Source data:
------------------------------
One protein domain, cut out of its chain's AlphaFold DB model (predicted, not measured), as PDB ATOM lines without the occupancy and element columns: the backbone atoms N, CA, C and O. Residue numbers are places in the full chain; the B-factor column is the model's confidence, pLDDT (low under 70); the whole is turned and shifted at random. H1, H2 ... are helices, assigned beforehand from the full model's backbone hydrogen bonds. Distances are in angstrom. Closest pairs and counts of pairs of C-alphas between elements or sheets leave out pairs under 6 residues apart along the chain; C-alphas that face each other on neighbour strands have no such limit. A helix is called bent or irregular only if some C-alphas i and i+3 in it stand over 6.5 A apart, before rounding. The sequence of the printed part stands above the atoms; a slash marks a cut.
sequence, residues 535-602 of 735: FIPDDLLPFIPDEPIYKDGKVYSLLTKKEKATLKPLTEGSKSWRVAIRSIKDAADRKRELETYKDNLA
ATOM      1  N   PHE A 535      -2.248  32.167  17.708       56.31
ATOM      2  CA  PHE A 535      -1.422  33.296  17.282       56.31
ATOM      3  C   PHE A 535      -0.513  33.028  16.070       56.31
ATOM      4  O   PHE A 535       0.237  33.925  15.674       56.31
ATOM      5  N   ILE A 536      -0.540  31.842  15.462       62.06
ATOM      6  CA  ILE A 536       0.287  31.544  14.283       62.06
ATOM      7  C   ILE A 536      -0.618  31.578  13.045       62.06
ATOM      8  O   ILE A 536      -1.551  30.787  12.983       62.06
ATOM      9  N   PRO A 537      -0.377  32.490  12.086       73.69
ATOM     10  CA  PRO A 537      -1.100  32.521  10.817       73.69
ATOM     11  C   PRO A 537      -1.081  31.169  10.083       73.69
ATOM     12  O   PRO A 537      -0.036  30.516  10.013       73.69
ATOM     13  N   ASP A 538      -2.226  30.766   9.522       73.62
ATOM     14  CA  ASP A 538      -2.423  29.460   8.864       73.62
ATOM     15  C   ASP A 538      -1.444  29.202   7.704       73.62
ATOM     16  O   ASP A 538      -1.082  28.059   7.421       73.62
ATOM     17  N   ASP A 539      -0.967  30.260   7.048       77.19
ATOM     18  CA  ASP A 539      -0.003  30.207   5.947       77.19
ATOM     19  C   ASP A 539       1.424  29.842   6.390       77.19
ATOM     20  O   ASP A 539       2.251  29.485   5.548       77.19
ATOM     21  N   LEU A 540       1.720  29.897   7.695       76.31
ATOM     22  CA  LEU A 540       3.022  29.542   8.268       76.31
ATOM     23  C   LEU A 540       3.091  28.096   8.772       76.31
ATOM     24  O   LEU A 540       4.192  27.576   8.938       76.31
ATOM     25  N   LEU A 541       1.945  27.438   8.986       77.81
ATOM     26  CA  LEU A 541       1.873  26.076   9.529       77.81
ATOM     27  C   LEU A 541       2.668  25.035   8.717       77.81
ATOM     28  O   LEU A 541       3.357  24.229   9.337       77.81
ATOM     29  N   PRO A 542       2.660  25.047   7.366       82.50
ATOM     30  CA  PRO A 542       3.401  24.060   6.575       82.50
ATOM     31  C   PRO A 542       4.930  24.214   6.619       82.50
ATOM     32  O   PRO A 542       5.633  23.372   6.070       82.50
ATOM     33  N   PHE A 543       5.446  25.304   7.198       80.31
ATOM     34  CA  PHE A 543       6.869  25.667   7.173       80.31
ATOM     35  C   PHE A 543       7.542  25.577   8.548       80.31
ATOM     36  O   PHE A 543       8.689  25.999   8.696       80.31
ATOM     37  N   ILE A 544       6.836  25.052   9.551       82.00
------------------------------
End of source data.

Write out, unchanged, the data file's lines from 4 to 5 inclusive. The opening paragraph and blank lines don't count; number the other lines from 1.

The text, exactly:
ATOM      3  C   PHE A 535      -0.513  33.028  16.070       56.31
ATOM      4  O   PHE A 535       0.237  33.925  15.674       56.31